[BioC] negative expression values
michael watson (IAH-C)
michael.watson at bbsrc.ac.uk
Thu Jun 10 12:19:53 CEST 2004
I quite often use the "set negative to one" approach, however, for the
record I must say there is a problem with this, as setting one value of
a ratio to 1 can result in very skewed ratios at low intensity levels
e.g. if Cy5=24 and Cy3=1, then my ratio is 24, which suggests a SERIOUS
amount of upregulation, when in effect the gene is probably "switched
off" in both channels.
It is important to be aware of this problem
From: Arne.Muller at aventis.com [mailto:Arne.Muller at aventis.com]
Sent: 10 June 2004 11:15
To: michael watson (IAH-C); bioconductor at stat.math.ethz.ch
Subject: RE: [BioC] negative expression values
thanks for your reply, please see my comments below.
Arne Muller, Ph.D.
Toxicogenomics, Aventis Pharma
arne dot muller domain=aventis com
> -----Original Message-----
> From: michael watson (IAH-C) [mailto:michael.watson at bbsrc.ac.uk]
> Sent: 10 June 2004 11:46
> To: Muller, Arne PH/FR; bioconductor at stat.math.ethz.ch
> Subject: RE: [BioC] negative expression values
> Hi Arne
> There are several approaches:
> 1) create a positive lower threshold below which you do not believe
> anything is being expressed. Some people use 1, others use 50, but
> essentially you do not "shift" your distribtion, you simply re-set all
> values below a threshold to that threshold
I think I'll go for this one, and choose a cutoff of 1.
> 2) perform a linear shift of the distribution - essentially, one takes
> the lowest value and adds this to every value in the distribution.
This was actually meant with "shift" intensities.
> 3) perform a slightly more intelligent shift - I believe
> there are some
> functions in the R library vsn, but I have never used them. These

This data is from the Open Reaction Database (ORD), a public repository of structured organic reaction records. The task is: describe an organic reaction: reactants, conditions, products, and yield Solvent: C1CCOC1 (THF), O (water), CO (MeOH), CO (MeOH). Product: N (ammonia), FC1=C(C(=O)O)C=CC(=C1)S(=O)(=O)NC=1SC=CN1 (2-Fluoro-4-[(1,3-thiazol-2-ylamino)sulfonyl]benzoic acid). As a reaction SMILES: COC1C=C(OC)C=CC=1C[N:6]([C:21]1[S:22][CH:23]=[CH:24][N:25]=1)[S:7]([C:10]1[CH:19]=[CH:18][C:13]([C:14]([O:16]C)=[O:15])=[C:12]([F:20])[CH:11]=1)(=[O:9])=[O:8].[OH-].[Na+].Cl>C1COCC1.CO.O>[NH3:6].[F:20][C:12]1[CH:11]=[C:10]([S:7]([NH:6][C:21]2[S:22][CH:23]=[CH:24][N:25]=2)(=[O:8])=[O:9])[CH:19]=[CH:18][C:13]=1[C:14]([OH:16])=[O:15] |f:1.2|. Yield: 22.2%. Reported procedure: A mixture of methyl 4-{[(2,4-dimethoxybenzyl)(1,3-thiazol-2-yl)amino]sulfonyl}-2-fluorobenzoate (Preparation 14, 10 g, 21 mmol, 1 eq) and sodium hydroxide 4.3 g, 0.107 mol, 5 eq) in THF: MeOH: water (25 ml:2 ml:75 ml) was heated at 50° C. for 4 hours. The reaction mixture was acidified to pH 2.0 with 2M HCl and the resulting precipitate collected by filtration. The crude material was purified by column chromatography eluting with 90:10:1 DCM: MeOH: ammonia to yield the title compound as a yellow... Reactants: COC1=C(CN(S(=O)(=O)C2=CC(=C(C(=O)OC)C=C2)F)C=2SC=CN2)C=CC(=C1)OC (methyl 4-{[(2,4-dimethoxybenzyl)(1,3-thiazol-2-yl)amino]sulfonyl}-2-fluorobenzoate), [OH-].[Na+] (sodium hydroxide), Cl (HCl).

> result in an avoidance of zero or negative values (I think)
> 4) perform kooperberg background correction, which is available in the
> limma package. This is a published method which estimates low
> expression values from negative numbers using some kind of Bayesian
> magic ;-)
3 and 4 are probably approrpiate, but I'd like to stay as close to the
original Resolver data as possible (and Resolver already performs a
de-trending based on the variance, i.e. something like vsn does). One
purpose of my analysis is to reproduce some anova results from Resolver.
> -----Original Message-----
> From: Arne.Muller at aventis.com [mailto:Arne.Muller at aventis.com]
> Sent: 10 June 2004 10:25
> To: bioconductor at stat.math.ethz.ch
> Subject: [BioC] negative expression values
> I'm analysing a set of expression data that were processed
> in Rosetta Resolver version 4. I've exported the data into R to run
> linear model + anova with 3 factors.
> In Resolver expression values can be zero or negative - about
> 4 percent
> of the probesets in my data set.
> I'd like to work with log2 transformed intensities, so I was wondering
> if there's anything speaking against shifting intensities, so that the
> minimal intensity is e.g. 1. The actual minimmal value is -106 and the
> maximum is about 14000.
> I'm happy to receive suggestions or comments,
> Arne Muller, Ph.D.
> Toxicogenomics, Aventis Pharma
> arne dot muller domain=aventis com
> Bioconductor mailing list
> Bioconductor at stat.math.ethz.ch
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